Obviously, no one would explicitly express that they took initiative on a project. So, how can you recognize if someone went outside of their comfort zone and stepped up to do something out of their volition?
I recently received a very impactful CV. In three main points, this candidate clearly stated what she did in her previous position. These three statements contained strong verbs that detailed her roles and tasks. Within the next two lines, the candidate defined her role, projects, and impact of her work.
I was excited about this candidate because this CV portrayed someone who does not add fluff or jargon to make her sound unnecessarily skillful. Instead, she presented herself clearly and chose verbs that illustrate her work and impact on the company. She also presented hard data to show how her work evidently affected the company for the better.
CVs that use a lot of clichéd phrases and words are essentially a waste of time. Everyone can use words like “passionate” or “enthusiastic”, but it does not clearly show the skills you possess and the impact you have made in your previous roles. Always look for CVs that highlight relevant contributions and back these up with numbers.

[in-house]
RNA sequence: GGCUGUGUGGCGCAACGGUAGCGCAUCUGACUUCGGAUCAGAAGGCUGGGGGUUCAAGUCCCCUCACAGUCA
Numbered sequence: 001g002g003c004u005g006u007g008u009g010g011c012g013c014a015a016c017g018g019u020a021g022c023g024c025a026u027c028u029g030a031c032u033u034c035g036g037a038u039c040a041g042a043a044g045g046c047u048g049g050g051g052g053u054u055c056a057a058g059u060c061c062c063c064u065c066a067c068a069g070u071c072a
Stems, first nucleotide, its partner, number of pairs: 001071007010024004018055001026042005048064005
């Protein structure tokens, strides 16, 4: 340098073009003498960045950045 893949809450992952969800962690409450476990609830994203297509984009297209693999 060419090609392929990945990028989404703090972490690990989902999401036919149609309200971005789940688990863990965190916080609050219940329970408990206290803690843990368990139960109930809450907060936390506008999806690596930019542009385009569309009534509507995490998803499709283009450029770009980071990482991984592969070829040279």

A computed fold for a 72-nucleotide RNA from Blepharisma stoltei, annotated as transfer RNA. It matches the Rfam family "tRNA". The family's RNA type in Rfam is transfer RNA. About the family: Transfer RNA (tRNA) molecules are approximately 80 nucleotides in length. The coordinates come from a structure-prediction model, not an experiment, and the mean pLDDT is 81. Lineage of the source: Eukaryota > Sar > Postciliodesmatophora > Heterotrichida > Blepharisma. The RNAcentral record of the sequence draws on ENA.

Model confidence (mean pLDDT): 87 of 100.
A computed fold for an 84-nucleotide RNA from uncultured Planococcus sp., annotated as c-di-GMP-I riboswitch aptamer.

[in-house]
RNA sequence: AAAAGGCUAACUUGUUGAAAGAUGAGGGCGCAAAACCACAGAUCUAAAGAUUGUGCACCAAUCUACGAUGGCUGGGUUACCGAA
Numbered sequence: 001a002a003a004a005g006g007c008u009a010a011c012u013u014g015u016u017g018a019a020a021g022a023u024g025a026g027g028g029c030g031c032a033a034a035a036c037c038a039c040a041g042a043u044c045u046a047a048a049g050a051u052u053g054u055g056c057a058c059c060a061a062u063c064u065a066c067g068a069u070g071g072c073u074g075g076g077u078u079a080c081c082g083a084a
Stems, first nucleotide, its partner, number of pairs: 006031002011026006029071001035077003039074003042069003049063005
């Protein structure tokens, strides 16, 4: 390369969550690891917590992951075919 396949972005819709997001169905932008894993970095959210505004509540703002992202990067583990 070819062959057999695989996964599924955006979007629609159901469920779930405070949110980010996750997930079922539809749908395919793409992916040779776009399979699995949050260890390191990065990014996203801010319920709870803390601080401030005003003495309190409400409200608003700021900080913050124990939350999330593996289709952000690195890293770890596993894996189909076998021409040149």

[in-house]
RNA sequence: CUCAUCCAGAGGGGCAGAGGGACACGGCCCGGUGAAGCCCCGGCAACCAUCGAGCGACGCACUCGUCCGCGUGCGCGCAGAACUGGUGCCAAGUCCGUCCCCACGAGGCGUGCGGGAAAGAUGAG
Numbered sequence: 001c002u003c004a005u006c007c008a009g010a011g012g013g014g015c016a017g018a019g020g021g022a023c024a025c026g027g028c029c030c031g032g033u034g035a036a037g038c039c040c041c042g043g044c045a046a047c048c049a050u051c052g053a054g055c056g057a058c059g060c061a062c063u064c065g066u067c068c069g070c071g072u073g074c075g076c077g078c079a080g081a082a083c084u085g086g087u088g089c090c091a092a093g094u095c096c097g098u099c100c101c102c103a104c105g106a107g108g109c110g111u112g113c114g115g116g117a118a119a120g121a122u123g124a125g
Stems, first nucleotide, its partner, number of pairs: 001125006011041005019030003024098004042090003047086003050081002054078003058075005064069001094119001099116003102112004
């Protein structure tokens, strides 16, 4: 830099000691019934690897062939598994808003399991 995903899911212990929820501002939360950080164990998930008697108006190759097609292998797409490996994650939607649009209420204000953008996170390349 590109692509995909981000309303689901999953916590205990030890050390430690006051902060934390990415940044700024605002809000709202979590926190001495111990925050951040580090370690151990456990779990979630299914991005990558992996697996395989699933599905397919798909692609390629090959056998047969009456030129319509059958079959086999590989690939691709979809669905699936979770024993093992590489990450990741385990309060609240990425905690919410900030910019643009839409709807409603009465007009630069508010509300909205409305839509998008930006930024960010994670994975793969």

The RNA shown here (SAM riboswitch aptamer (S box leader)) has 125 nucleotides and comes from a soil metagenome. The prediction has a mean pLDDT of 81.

Lengthy CVs tend to include unnecessary jargon that may only end up confusing you. Steer clear from any CV that appears to be a copy-and-paste project from another generic CV. Instead, choose CVs that paint a clear picture of who the candidate is, what the person has done, and what they could potentially offer to your company.
As for work background, it may seem logical to hire someone who has worked in a very established company because the candidate would have been formally trained in many areas for their field of work. However, I usually prefer to hire someone who comes from a start-up company or someone who has worked on new initiatives/projects because this requires the candidate to problem-solve in a realistic setting where formal systems may not already be present.